Andrew Lloyd Webber's smash-hit musical Joseph and the Amazing Technicolour Dreamcoat storms onto the New Theatre Royal stage this week in Bill Kenwright's touring production. Featuring Joe McElderry, the musical masterpiece firmly showcases the New Theatre Royal and does very little to disappoint.
Loosely telling the Biblical "Coat of Many Colours" story from Genesis, Joseph and his Amazing Technicolour Dreamcoat is a firm family favourite many will remember from childhood. Watching Bill Kenwright's production at the New Theatre Royal, it is not very difficult to see why.
In this piece, we watch Daddy's favourite son Joseph get outcast by his brothers, largely driven by their jealous feelings towards his coat of many colours. They sell him to a life of slavery in Egypt, and the show follows his overcoming of this, in the most family-friendly way.
Joseph is a slick powerhouse of vibrancy, colour and catchy musical numbers from start to finish. It has incredible pace, largely gained from the lack of spoken dialogue and the well-rehearsed set piece movements. It's a theatrical masterpiece of stylised storytelling; you'll feel you are watching a children's storybook come to life.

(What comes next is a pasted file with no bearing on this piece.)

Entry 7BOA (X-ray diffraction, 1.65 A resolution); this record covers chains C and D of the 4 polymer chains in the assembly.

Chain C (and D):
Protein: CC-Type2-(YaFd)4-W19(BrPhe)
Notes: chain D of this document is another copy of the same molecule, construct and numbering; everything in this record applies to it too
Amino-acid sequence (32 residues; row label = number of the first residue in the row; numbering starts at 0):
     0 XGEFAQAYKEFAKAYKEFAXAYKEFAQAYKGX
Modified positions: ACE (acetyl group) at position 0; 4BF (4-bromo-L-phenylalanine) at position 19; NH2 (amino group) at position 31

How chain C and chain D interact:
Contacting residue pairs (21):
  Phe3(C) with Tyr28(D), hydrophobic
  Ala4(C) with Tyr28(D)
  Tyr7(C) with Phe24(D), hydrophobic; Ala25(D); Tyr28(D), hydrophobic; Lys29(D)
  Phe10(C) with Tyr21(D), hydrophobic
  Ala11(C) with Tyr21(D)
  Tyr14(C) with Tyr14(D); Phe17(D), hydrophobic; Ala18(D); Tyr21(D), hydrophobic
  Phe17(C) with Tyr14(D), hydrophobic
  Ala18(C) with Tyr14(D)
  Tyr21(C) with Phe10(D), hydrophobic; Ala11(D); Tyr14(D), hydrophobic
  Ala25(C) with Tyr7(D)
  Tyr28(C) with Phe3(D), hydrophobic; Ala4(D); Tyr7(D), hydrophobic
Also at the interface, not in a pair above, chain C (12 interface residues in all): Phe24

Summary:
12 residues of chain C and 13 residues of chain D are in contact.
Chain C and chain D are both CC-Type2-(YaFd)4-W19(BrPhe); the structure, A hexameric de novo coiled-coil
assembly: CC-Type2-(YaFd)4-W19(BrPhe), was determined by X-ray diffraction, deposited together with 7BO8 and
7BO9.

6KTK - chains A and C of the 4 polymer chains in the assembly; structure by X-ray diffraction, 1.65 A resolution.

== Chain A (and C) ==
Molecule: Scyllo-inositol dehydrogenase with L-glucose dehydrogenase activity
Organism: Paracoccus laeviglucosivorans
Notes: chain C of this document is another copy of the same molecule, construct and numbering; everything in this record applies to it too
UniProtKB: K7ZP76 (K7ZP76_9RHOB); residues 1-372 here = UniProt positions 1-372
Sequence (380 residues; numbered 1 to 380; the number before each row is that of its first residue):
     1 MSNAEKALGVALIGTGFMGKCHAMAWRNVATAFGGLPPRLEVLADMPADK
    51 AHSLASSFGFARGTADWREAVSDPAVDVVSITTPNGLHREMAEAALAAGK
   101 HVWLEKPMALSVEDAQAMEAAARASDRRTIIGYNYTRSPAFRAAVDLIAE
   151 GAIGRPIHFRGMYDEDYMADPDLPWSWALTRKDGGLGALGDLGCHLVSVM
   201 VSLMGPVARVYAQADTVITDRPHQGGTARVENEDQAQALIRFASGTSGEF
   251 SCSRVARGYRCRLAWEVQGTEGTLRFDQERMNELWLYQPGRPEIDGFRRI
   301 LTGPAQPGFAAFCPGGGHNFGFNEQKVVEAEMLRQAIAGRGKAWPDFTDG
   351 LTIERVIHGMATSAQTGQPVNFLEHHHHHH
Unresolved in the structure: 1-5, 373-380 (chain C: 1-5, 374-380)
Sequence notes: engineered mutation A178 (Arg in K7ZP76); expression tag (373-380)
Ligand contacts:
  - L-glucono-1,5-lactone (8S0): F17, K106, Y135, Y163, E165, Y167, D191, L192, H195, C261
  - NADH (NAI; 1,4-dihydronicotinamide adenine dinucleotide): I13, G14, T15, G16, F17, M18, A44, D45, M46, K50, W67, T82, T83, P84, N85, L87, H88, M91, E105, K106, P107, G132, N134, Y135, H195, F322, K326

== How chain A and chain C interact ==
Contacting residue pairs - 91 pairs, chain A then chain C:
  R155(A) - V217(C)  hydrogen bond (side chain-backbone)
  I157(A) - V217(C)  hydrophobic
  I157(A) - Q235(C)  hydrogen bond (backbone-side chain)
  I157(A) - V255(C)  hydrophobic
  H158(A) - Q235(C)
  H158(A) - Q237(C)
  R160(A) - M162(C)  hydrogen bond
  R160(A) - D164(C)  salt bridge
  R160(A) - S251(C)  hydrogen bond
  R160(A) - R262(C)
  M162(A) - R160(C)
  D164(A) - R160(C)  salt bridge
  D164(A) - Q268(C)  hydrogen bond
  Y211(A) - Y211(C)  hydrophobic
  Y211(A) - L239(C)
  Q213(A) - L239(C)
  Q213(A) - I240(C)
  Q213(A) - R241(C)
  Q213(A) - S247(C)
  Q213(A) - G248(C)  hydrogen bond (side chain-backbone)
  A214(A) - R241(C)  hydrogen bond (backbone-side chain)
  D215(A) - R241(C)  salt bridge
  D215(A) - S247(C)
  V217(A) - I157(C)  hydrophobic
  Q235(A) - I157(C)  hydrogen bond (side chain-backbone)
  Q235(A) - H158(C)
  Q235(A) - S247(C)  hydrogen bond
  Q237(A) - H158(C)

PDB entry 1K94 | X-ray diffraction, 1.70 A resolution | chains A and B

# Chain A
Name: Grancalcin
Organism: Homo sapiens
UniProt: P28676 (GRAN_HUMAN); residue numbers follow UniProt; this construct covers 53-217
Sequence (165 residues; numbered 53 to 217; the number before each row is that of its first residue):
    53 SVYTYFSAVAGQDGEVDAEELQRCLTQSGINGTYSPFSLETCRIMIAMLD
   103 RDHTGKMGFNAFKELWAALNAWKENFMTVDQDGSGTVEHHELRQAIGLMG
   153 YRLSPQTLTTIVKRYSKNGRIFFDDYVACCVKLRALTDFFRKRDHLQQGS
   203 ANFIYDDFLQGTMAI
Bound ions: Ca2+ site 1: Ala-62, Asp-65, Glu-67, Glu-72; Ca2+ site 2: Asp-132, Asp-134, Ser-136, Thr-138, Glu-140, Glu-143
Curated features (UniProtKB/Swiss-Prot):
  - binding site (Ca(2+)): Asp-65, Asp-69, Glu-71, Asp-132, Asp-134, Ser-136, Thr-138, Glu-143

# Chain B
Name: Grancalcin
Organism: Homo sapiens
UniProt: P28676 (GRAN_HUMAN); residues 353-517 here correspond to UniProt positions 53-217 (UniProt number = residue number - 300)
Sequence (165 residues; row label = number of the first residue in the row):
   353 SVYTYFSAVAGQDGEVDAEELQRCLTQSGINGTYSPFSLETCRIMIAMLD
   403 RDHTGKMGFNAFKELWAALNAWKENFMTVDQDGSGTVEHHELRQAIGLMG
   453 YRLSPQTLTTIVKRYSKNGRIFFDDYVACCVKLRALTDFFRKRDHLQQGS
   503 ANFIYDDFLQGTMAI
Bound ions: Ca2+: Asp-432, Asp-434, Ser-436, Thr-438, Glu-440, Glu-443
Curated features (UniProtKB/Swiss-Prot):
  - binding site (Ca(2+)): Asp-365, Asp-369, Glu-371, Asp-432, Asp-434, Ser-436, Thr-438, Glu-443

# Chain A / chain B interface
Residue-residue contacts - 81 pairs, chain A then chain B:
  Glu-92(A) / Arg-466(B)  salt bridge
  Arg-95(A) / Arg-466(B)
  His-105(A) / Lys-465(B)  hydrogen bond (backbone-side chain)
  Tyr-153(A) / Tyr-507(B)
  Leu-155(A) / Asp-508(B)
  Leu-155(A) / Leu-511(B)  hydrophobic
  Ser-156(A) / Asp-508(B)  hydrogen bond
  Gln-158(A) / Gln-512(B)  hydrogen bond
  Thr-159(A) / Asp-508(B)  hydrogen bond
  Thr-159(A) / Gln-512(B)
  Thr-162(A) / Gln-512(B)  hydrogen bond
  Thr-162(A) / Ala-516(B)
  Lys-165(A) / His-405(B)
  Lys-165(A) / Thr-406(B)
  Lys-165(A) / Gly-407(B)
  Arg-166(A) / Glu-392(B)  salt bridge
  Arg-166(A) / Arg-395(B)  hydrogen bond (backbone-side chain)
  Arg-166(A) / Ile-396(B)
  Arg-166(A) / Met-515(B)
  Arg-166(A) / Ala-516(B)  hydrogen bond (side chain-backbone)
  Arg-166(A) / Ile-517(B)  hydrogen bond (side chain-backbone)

Joe McElderry, 2009 winner of The X Factor, is an outstanding choice for Joseph. He moves from light-hearted fun in Any Dream Will Do to emotive powerhouse in Close Every Door with ease. His voice is strong, powerful and his performance energetic. Most essentially, he easily gains the support of the audience from the beginning. This truly is Joseph's story, and McElderry sells it well - he is instantly likeable.
Also of note is Lucy Kay as Narrator. She provides a spectacular vocal quality which matches, and sometimes even tops, McElderry's. She firmly steers the story and takes the audience by the hand throughout. It's a masterstroke of writing and directing to have her so omnipresent throughout.
There are strong performances from the ensemble too. The eleven brothers are incredibly strong; Ben James-Ellis exhibits excellent comic timing as Pharaoh and The Centre Stage Academy of Theatre Arts, who provide the supporting children, ably support the cast. The choir do not leave the stage throughout the entire show, exhibiting incredible stage discipline for those so young.
Overall, if you can bring yourself to forgive the odd surrealism of Act II - which prompts you to wonder if someone spiked your drink in the interval - this show is tremendous fun. It's almost guaranteed to have you dancing in the aisles and singing as you leave.
If any show we've seen is going to put the new, New Theatre Royal on the map it's this one. Don't miss it. This is the dream which will more than do.
Until Saturday 4th March.